“Yes’, agrees PC Hugh Griffiths, “ I am learning firearms issues and tactical training. Then there are the opportunities to move onto motorbikes. The training is always evolving and being up-dated. I intend staying some time; it has certainly opened my eyes to possibilities. I would, though, like to see more officers coming in.’
PC Tony Walton is a Force Motor Cycle Instructor.
What is the role of the motorcycle team?
“We have three motorbikes on the road whose role is traffic control. We assist by changing priorities on the road to the convoy´s favour.’
What about Training?
“As with driver training, an officer will come to me for an assessment. We invite them on a Motorcycle Standard Response Course, a three week course that includes response training. They then put in some practice hours and come back to me later for an Advanced four week course.’
Do you instruct on motorcycles solely for Aldermaston and SEG use?
“No,’ explains Tony Walton, “I train the Force. They come to me as I have the bikes, it´s easier that way. We train on the road using Honda Pan European 1100 cc bikes. It will accelerate well and do 125 mph with police kit on board. The bikes are kitted out with the full police specification, with three radio systems, sirens and blue lights.’
Can anyone apply to join this team?
“They would have to train on other aspects of the convoy work first and then express an interest in working with the bikes; as vacancies come up they will then get the chance.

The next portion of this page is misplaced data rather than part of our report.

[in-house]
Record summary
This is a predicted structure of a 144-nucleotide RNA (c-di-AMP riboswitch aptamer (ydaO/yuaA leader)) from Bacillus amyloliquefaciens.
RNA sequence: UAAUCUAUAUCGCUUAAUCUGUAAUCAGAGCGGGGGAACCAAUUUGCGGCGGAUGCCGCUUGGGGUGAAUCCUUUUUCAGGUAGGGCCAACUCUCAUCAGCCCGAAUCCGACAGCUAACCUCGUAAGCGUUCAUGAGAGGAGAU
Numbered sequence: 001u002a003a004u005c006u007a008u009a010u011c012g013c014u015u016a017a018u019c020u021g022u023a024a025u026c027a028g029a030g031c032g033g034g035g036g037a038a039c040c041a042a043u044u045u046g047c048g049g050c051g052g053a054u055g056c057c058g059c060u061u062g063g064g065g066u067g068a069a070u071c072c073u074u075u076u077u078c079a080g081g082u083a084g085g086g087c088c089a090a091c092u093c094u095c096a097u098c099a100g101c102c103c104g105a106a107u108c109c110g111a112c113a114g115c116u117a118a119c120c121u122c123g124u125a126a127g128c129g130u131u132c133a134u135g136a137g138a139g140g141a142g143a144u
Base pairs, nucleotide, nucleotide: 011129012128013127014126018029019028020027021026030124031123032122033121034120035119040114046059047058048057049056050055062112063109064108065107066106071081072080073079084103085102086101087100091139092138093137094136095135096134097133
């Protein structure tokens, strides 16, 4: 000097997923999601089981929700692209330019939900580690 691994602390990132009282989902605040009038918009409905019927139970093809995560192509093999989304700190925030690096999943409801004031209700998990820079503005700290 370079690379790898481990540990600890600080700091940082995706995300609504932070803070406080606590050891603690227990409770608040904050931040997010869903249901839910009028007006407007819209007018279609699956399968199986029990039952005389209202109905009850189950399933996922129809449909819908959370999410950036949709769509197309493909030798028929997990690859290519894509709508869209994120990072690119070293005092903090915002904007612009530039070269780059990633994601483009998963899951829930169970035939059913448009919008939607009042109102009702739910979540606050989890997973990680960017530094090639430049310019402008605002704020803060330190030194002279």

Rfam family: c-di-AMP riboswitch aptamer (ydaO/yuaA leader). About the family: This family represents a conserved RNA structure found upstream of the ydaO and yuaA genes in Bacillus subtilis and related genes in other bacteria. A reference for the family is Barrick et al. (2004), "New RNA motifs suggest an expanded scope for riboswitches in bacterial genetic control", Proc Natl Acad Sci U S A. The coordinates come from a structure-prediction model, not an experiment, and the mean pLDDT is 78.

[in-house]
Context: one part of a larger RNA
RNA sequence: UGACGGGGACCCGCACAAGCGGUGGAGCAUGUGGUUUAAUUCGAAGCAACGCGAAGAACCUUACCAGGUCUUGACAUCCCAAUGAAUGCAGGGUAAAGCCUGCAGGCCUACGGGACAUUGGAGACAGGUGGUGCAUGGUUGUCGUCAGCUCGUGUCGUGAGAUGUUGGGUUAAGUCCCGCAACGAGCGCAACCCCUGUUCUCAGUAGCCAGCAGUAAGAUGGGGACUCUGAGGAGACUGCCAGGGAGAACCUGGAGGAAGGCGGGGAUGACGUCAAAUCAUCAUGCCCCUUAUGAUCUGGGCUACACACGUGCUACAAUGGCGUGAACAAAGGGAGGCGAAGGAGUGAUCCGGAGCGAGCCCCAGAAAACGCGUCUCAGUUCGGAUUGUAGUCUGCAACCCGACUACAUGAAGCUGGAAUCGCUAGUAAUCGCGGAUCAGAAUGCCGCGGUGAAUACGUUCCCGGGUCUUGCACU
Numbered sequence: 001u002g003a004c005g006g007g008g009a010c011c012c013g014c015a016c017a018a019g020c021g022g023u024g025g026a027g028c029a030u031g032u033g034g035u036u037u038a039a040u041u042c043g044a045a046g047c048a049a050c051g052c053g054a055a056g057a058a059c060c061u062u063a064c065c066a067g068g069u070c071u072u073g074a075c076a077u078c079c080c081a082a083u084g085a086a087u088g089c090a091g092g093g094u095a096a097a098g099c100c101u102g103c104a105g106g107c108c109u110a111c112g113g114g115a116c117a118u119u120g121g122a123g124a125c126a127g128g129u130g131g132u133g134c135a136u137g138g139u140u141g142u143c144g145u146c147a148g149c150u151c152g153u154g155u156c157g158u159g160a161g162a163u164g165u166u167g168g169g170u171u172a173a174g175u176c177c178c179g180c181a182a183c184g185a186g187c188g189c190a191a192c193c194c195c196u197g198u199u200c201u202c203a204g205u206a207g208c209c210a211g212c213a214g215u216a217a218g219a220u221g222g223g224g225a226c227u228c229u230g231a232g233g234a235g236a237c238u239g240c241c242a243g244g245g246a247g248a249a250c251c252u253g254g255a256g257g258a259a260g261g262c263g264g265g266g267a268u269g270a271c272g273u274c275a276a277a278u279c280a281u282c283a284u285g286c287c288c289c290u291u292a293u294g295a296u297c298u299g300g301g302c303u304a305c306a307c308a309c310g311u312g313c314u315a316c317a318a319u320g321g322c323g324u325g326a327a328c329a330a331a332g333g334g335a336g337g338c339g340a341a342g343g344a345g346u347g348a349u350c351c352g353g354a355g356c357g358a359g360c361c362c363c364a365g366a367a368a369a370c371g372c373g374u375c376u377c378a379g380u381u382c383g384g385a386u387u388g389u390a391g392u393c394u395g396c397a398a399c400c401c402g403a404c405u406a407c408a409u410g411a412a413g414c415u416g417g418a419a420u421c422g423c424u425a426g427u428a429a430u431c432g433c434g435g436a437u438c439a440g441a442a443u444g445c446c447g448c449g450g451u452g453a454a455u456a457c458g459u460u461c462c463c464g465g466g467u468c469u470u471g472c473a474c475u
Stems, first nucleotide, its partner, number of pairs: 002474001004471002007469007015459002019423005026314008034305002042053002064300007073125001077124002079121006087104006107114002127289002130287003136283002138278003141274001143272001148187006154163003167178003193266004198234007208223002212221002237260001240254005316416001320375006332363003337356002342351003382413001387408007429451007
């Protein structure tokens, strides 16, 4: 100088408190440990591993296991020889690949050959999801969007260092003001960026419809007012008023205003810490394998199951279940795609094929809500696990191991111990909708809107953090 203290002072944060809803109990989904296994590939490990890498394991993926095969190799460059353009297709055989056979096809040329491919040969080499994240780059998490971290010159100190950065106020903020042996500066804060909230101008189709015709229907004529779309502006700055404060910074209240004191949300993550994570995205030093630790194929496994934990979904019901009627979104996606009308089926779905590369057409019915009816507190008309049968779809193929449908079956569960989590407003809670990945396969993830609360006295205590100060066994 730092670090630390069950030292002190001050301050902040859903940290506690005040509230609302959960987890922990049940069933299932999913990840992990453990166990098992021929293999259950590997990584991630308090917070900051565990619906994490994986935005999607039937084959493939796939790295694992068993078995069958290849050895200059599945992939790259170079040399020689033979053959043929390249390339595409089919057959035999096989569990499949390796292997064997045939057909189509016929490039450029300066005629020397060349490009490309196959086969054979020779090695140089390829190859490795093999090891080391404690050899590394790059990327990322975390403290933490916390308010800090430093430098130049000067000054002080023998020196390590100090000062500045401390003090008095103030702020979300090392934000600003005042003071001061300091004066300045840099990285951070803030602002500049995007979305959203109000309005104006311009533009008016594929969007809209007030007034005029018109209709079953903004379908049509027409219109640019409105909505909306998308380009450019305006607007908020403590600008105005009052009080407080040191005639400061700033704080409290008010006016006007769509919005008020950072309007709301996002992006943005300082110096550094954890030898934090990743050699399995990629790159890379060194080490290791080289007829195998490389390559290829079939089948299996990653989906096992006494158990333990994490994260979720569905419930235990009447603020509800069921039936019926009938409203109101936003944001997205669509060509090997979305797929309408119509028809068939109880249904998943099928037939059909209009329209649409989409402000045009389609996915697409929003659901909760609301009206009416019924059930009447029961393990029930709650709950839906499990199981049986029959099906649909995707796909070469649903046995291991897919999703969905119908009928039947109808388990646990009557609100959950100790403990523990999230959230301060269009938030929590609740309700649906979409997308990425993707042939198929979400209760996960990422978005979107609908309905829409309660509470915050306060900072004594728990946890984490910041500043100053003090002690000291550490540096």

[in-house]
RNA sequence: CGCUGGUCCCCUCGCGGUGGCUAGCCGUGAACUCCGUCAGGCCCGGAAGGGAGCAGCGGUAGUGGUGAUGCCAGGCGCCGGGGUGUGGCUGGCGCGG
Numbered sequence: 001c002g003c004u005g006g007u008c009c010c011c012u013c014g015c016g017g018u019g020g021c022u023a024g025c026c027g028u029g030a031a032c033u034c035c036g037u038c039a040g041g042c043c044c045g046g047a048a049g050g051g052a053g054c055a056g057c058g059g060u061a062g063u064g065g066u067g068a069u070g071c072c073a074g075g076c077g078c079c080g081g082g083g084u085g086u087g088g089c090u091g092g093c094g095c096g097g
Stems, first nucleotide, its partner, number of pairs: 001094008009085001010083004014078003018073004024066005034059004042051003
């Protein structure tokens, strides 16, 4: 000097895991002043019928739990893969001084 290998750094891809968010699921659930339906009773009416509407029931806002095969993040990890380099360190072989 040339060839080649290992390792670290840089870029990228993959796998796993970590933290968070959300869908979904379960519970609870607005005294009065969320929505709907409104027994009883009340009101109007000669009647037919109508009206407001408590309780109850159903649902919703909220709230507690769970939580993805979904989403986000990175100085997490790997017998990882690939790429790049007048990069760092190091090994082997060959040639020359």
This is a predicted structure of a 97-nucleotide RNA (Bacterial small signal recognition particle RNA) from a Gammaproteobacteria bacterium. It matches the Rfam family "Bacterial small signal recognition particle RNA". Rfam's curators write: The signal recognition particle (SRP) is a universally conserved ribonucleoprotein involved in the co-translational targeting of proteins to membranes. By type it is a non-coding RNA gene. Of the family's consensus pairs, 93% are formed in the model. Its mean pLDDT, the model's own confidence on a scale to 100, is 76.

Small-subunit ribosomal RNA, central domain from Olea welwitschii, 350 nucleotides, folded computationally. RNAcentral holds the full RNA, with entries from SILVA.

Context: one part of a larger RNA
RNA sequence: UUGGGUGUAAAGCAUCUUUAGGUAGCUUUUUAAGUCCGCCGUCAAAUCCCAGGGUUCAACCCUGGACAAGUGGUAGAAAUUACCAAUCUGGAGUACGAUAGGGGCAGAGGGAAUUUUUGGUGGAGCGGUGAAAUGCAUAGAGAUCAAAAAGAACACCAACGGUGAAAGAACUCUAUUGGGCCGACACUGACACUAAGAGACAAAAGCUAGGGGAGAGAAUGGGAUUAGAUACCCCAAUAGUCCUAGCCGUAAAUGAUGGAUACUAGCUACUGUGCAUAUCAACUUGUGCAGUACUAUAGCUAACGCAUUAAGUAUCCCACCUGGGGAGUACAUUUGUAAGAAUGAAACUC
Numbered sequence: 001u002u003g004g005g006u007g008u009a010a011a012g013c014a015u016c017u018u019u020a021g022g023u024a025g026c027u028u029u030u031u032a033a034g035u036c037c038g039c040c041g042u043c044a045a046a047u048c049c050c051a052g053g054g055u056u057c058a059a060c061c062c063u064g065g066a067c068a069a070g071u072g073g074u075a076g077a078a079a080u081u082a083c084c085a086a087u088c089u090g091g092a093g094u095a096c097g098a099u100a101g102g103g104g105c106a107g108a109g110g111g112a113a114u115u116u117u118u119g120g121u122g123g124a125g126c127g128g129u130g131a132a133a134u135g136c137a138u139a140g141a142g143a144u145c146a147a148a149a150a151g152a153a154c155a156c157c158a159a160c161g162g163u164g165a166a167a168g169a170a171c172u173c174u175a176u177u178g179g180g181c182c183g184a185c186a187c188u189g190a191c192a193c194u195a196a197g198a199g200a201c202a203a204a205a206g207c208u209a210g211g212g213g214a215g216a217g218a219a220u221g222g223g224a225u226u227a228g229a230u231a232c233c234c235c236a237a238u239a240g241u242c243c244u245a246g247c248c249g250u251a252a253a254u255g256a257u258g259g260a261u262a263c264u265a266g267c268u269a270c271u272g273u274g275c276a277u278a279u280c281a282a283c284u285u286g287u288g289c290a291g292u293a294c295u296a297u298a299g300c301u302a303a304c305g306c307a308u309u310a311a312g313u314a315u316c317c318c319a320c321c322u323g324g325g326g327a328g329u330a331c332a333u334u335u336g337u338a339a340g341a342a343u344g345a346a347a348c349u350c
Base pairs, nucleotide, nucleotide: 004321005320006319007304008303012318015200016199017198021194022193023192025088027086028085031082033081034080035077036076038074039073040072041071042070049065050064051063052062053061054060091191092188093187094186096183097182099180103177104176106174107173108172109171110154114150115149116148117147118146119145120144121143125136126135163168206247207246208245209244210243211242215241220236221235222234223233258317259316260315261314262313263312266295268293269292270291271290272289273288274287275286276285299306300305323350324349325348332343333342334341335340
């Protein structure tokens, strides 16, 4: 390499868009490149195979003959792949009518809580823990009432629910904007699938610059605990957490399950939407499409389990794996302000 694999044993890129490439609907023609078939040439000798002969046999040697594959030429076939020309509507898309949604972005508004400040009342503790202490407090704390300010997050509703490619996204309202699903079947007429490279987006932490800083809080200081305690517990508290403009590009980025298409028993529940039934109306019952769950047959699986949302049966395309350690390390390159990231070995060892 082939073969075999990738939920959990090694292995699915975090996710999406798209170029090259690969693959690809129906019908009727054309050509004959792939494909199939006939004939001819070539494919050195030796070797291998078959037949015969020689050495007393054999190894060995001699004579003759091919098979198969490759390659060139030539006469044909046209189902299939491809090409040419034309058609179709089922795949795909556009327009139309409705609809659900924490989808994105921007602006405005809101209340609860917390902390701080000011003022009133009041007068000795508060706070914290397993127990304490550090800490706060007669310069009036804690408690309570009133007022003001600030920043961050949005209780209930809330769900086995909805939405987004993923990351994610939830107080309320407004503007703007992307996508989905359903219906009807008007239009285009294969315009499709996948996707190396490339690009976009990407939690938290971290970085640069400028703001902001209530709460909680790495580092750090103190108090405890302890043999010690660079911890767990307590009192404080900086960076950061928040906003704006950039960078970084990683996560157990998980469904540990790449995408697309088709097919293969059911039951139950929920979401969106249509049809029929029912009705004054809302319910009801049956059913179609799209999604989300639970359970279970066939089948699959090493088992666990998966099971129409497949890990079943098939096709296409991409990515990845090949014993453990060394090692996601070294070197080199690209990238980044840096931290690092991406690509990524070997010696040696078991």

We have four qualified at the moment with another two hoping to pass the course soon. We always plan to have a couple of trained riders in reserve.’
How would you sum up your job?
“Very enjoyable. To go back to my previous role in the MDP would be a backward step.’
Let´s meet the Bike Team, sprucing up in readiness for the photo session.
PCs Gary Davis, Bruce Innes and Ian Hornett are ‘prepping´ their motorcycles. They run through all the checks, including the lights, rear blues, rear reds and front blues.
“People are more aware and courteous to a fully marked up Police motorcycle compared to when I am on my own civilian motorbike,’ says PC Gary Davis. “People actually stop when you require them to!’
How Do You Manage the Traffic?
Explains Tony Walton, “The first one to a hazard, be it a roundabout, accident, roadworks, traffic lights or collisions, takes it and stays with it until the convoy is through, then follows behind having thanked the traffic we have just held up.